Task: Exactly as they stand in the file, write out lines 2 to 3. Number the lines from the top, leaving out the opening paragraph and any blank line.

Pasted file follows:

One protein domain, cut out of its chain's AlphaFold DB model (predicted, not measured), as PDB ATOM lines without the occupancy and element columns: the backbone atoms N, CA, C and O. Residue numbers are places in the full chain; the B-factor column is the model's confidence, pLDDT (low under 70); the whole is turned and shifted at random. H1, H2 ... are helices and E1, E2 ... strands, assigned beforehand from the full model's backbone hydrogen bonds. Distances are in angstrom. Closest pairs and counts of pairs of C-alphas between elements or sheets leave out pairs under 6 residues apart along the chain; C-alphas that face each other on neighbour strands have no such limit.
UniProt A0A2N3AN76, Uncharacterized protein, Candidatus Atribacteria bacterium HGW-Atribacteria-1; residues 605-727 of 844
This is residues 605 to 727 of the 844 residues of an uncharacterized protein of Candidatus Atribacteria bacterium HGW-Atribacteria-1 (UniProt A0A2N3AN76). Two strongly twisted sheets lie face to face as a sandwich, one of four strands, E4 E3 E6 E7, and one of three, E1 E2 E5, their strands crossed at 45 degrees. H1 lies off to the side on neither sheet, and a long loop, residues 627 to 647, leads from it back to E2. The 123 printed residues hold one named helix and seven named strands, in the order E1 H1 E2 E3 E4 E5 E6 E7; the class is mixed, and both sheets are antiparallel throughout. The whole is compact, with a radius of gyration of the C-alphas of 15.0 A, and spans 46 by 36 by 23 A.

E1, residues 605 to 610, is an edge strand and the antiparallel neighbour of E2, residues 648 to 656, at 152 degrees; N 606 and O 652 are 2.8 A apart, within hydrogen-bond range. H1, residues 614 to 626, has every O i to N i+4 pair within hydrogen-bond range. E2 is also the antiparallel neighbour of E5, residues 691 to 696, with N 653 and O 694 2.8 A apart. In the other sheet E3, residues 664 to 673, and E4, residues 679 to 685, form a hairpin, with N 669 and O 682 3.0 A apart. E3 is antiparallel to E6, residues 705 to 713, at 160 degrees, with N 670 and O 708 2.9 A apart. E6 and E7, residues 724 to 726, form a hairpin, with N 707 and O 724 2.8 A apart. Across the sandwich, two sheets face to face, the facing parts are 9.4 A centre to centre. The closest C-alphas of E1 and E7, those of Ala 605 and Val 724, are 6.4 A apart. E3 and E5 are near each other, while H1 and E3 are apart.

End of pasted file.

This is residues 605 to 727 of the 844 residues of an uncharacterized protein of Candidatus Atribacteria bacterium HGW-Atribacteria-1 (UniProt A0A2N3AN76). Two strongly twisted sheets lie face to face as a sandwich, one of four strands, E4 E3 E6 E7, and one of three, E1 E2 E5, their strands crossed at 45 degrees. H1 lies off to the side on neither sheet, and a long loop, residues 627 to 647, leads from it back to E2. The 123 printed residues hold one named helix and seven named strands, in the order E1 H1 E2 E3 E4 E5 E6 E7; the class is mixed, and both sheets are antiparallel throughout. The whole is compact, with a radius of gyration of the C-alphas of 15.0 A, and spans 46 by 36 by 23 A.

E1, residues 605 to 610, is an edge strand and the antiparallel neighbour of E2, residues 648 to 656, at 152 degrees; N 606 and O 652 are 2.8 A apart, within hydrogen-bond range. H1, residues 614 to 626, has every O i to N i+4 pair within hydrogen-bond range. E2 is also the antiparallel neighbour of E5, residues 691 to 696, with N 653 and O 694 2.8 A apart. In the other sheet E3, residues 664 to 673, and E4, residues 679 to 685, form a hairpin, with N 669 and O 682 3.0 A apart. E3 is antiparallel to E6, residues 705 to 713, at 160 degrees, with N 670 and O 708 2.9 A apart. E6 and E7, residues 724 to 726, form a hairpin, with N 707 and O 724 2.8 A apart. Across the sandwich, two sheets face to face, the facing parts are 9.4 A centre to centre. The closest C-alphas of E1 and E7, those of Ala 605 and Val 724, are 6.4 A apart. E3 and E5 are near each other, while H1 and E3 are apart.